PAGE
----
Stroke prevention and risk factors
A stroke occurs when the blood supply to part of your brain is interrupted or reduced. When this happens, brain tissue does not receive adequate oxygen. This can lead to lasting damage if not quickly treated.
Many factors contribute to a patient's likelihood of experiencing a stroke. While not all can be controlled, several can be better managed starting today. Risk factors of stroke include:
- Excessive alcohol consumption
- Family history of stroke
- Heart disease
- High blood pressure
- High cholesterol
- Irregular heart beat (atrial fibrillation)
- Physical inactivity and obesity
Stroke warning signs: BE FAST!
A stroke is a medical emergency, and prompt treatment is vital to preserving brain cells and increasing the chances of a positive outcome. Call 911 immediately if a person is experiencing any of these symptoms:
- B is for Balance: Does the person have a sudden loss of balance?
- E is for Eyes: Has the person lost vision in one or both eyes?
- F is for Face: Does the person's face look uneven?
- A is for Arms: Is one arm hanging down?
- S is for Speech: Is the person's speech slurred?
- T is for Time: Call 911 now!
Diagnosing ischemic and hemorrhagic strokes
There are two main types of stroke. When blood flow to the brain is blocked, it is called an ischemic stroke. A hemorrhagic stroke occurs if a blood vessel breaks and bleeds into or around the brain.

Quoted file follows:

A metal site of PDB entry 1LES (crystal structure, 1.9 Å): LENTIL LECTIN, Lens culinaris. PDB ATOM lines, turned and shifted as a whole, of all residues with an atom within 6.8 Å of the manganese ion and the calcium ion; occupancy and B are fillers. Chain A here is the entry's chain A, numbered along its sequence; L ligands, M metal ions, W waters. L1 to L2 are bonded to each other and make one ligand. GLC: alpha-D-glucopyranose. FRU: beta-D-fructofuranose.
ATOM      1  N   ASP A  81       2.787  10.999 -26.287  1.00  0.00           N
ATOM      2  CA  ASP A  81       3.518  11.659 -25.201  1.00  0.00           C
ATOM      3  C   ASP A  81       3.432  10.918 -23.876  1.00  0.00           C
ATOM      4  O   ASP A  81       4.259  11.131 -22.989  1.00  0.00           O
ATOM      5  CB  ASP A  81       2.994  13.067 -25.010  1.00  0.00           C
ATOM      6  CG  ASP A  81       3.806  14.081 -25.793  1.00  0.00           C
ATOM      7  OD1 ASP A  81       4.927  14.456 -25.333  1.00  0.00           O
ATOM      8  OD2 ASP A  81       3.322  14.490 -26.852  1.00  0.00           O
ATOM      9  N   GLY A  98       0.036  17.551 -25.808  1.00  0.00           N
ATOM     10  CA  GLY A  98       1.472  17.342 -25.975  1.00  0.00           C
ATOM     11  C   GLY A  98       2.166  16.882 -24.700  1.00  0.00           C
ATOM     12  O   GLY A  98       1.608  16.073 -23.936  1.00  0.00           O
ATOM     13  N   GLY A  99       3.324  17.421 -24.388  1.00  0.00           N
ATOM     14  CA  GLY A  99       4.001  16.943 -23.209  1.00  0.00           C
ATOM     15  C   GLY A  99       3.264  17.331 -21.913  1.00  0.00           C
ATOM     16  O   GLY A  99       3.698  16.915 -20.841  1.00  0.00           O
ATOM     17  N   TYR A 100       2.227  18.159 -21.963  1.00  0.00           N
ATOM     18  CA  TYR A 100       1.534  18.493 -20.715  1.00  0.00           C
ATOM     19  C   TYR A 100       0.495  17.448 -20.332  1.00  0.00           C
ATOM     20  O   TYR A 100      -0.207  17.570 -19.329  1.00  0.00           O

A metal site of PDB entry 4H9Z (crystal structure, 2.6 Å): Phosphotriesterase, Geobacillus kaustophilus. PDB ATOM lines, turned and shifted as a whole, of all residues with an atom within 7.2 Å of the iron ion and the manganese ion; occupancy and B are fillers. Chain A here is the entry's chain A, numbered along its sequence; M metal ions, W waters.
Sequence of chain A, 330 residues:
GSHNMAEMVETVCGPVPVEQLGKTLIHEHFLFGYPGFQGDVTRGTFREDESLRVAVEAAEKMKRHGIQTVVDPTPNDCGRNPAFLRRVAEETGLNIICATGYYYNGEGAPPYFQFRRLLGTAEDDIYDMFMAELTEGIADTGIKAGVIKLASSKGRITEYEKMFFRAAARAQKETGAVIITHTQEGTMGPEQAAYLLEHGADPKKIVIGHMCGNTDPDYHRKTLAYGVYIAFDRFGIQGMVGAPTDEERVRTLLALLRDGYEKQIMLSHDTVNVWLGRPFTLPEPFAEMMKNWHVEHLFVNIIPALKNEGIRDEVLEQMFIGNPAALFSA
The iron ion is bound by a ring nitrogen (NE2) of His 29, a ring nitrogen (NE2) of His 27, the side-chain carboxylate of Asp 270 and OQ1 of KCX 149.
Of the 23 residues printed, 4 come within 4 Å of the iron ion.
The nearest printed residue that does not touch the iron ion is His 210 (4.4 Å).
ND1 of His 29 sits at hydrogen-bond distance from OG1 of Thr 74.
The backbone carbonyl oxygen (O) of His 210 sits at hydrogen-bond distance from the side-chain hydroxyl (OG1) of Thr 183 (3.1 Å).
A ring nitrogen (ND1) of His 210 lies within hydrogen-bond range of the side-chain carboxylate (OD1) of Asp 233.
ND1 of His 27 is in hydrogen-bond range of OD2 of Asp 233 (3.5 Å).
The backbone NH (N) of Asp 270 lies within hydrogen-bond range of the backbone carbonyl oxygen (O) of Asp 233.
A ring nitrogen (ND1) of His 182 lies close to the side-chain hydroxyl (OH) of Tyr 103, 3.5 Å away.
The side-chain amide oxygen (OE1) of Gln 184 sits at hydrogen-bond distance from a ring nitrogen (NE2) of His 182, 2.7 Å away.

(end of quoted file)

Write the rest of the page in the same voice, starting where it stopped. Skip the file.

Patients brought to Colleton Medical Center with stroke symptoms are evaluated in our emergency department. Evaluation for stroke includes:
- Blood work
- Chest X-rays
- Computerized tomography (CT) scans of the brain
- Electrocardiography (EKGs)
- Swallow studies
It is important that anyone experiencing stroke symptoms call 911 rather than drive to the hospital. EMS personnel can communicate with the hospital in route, and EMS patients are transported immediately for a CT scan.
Patients diagnosed with an ischemic stroke and whose symptoms began within the previous 3-4.5 hours may be offered tissue plasminogen activator, or TPA. This is a clot dissolving drug administered to help restore blood flow to the brain. Patients diagnosed with a hemorrhagic stroke may be taken to surgery or to our intensive care unit for monitoring.